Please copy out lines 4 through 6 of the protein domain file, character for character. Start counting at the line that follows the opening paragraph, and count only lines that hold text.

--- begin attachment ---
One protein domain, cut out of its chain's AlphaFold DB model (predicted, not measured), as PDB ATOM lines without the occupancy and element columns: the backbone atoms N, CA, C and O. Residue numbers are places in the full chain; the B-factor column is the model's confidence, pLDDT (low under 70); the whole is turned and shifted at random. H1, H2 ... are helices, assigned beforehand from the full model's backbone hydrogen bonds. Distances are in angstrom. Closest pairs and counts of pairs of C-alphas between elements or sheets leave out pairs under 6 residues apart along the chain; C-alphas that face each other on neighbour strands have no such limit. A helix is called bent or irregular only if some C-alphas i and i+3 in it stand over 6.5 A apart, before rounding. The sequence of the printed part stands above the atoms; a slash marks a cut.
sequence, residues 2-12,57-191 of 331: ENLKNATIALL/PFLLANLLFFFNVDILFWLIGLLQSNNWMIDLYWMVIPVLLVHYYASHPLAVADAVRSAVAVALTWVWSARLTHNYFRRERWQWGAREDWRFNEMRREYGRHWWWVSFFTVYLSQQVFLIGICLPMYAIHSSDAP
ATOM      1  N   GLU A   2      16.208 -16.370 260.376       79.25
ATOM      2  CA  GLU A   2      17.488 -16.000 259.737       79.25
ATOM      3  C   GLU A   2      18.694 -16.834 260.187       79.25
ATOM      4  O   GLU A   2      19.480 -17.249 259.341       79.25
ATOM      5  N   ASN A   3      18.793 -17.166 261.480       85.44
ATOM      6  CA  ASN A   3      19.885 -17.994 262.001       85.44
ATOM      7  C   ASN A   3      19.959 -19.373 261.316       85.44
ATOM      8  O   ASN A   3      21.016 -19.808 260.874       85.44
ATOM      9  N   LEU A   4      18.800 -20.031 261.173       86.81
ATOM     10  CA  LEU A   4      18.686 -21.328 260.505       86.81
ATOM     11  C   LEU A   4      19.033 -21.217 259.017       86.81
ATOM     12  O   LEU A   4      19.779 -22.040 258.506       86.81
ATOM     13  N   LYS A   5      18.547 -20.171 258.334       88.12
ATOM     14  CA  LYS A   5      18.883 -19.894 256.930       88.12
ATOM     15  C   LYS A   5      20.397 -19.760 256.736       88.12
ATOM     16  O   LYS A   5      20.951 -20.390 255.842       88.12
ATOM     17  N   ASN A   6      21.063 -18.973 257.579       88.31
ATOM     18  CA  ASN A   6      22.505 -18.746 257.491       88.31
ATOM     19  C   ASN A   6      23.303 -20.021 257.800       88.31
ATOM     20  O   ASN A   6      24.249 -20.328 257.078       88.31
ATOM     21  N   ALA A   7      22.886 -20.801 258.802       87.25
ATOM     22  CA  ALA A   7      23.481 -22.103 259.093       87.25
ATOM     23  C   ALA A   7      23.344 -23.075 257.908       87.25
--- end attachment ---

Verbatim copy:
ATOM      3  C   GLU A   2      18.694 -16.834 260.187       79.25
ATOM      4  O   GLU A   2      19.480 -17.249 259.341       79.25
ATOM      5  N   ASN A   3      18.793 -17.166 261.480       85.44